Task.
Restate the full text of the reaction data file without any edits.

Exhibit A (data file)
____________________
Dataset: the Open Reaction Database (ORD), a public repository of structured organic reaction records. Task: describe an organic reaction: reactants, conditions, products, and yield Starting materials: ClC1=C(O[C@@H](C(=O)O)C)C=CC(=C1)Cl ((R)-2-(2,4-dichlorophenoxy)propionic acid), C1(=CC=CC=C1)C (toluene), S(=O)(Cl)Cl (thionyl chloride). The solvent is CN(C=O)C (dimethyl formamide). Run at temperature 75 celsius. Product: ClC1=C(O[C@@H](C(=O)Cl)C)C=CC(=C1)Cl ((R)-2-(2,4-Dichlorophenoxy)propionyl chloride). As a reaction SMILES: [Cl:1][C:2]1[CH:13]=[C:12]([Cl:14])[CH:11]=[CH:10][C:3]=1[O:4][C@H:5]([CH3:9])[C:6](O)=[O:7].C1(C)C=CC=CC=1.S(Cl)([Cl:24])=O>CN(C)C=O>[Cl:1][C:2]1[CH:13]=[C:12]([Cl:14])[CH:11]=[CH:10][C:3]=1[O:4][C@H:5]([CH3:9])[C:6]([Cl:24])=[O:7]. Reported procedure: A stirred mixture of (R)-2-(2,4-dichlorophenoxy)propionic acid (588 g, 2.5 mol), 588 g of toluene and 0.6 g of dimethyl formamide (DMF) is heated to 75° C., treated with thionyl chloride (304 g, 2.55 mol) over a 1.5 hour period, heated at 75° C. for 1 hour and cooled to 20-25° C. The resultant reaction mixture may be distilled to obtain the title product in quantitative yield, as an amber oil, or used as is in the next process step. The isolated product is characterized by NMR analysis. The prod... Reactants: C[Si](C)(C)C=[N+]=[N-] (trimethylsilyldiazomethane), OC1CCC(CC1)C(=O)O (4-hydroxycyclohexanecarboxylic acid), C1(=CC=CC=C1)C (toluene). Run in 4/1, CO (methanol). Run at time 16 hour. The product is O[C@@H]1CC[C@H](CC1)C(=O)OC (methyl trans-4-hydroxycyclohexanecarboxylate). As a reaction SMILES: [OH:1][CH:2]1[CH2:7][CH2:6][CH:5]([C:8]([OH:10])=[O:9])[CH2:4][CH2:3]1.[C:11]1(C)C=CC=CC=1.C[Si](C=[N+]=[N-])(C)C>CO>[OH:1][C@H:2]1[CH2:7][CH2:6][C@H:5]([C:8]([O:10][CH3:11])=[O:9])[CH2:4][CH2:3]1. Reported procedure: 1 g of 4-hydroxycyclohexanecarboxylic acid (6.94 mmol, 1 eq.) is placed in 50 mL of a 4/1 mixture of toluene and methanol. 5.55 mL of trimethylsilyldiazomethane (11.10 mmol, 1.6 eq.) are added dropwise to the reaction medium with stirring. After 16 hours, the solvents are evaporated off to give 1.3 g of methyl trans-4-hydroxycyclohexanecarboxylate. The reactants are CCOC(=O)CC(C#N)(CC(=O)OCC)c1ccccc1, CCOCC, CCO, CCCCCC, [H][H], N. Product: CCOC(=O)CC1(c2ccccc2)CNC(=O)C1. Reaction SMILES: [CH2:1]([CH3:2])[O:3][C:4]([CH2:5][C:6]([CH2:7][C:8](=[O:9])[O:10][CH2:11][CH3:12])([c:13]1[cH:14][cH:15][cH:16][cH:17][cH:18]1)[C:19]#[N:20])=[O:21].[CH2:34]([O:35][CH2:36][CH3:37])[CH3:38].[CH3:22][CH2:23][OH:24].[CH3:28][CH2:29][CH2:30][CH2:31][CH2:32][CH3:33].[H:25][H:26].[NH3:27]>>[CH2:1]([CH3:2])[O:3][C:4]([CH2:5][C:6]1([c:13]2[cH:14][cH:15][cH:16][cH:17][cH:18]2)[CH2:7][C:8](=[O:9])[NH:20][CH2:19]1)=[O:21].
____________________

Dataset: the Open Reaction Database (ORD), a public repository of structured organic reaction records. Task: describe an organic reaction: reactants, conditions, products, and yield Starting materials: ClC1=C(O[C@@H](C(=O)O)C)C=CC(=C1)Cl ((R)-2-(2,4-dichlorophenoxy)propionic acid), C1(=CC=CC=C1)C (toluene), S(=O)(Cl)Cl (thionyl chloride). The solvent is CN(C=O)C (dimethyl formamide). Run at temperature 75 celsius. Product: ClC1=C(O[C@@H](C(=O)Cl)C)C=CC(=C1)Cl ((R)-2-(2,4-Dichlorophenoxy)propionyl chloride). As a reaction SMILES: [Cl:1][C:2]1[CH:13]=[C:12]([Cl:14])[CH:11]=[CH:10][C:3]=1[O:4][C@H:5]([CH3:9])[C:6](O)=[O:7].C1(C)C=CC=CC=1.S(Cl)([Cl:24])=O>CN(C)C=O>[Cl:1][C:2]1[CH:13]=[C:12]([Cl:14])[CH:11]=[CH:10][C:3]=1[O:4][C@H:5]([CH3:9])[C:6]([Cl:24])=[O:7]. Reported procedure: A stirred mixture of (R)-2-(2,4-dichlorophenoxy)propionic acid (588 g, 2.5 mol), 588 g of toluene and 0.6 g of dimethyl formamide (DMF) is heated to 75° C., treated with thionyl chloride (304 g, 2.55 mol) over a 1.5 hour period, heated at 75° C. for 1 hour and cooled to 20-25° C. The resultant reaction mixture may be distilled to obtain the title product in quantitative yield, as an amber oil, or used as is in the next process step. The isolated product is characterized by NMR analysis. The prod... Reactants: C[Si](C)(C)C=[N+]=[N-] (trimethylsilyldiazomethane), OC1CCC(CC1)C(=O)O (4-hydroxycyclohexanecarboxylic acid), C1(=CC=CC=C1)C (toluene). Run in 4/1, CO (methanol). Run at time 16 hour. The product is O[C@@H]1CC[C@H](CC1)C(=O)OC (methyl trans-4-hydroxycyclohexanecarboxylate). As a reaction SMILES: [OH:1][CH:2]1[CH2:7][CH2:6][CH:5]([C:8]([OH:10])=[O:9])[CH2:4][CH2:3]1.[C:11]1(C)C=CC=CC=1.C[Si](C=[N+]=[N-])(C)C>CO>[OH:1][C@H:2]1[CH2:7][CH2:6][C@H:5]([C:8]([O:10][CH3:11])=[O:9])[CH2:4][CH2:3]1. Reported procedure: 1 g of 4-hydroxycyclohexanecarboxylic acid (6.94 mmol, 1 eq.) is placed in 50 mL of a 4/1 mixture of toluene and methanol. 5.55 mL of trimethylsilyldiazomethane (11.10 mmol, 1.6 eq.) are added dropwise to the reaction medium with stirring. After 16 hours, the solvents are evaporated off to give 1.3 g of methyl trans-4-hydroxycyclohexanecarboxylate. The reactants are CCOC(=O)CC(C#N)(CC(=O)OCC)c1ccccc1, CCOCC, CCO, CCCCCC, [H][H], N. Product: CCOC(=O)CC1(c2ccccc2)CNC(=O)C1. Reaction SMILES: [CH2:1]([CH3:2])[O:3][C:4]([CH2:5][C:6]([CH2:7][C:8](=[O:9])[O:10][CH2:11][CH3:12])([c:13]1[cH:14][cH:15][cH:16][cH:17][cH:18]1)[C:19]#[N:20])=[O:21].[CH2:34]([O:35][CH2:36][CH3:37])[CH3:38].[CH3:22][CH2:23][OH:24].[CH3:28][CH2:29][CH2:30][CH2:31][CH2:32][CH3:33].[H:25][H:26].[NH3:27]>>[CH2:1]([CH3:2])[O:3][C:4]([CH2:5][C:6]1([c:13]2[cH:14][cH:15][cH:16][cH:17][cH:18]2)[CH2:7][C:8](=[O:9])[NH:20][CH2:19]1)=[O:21].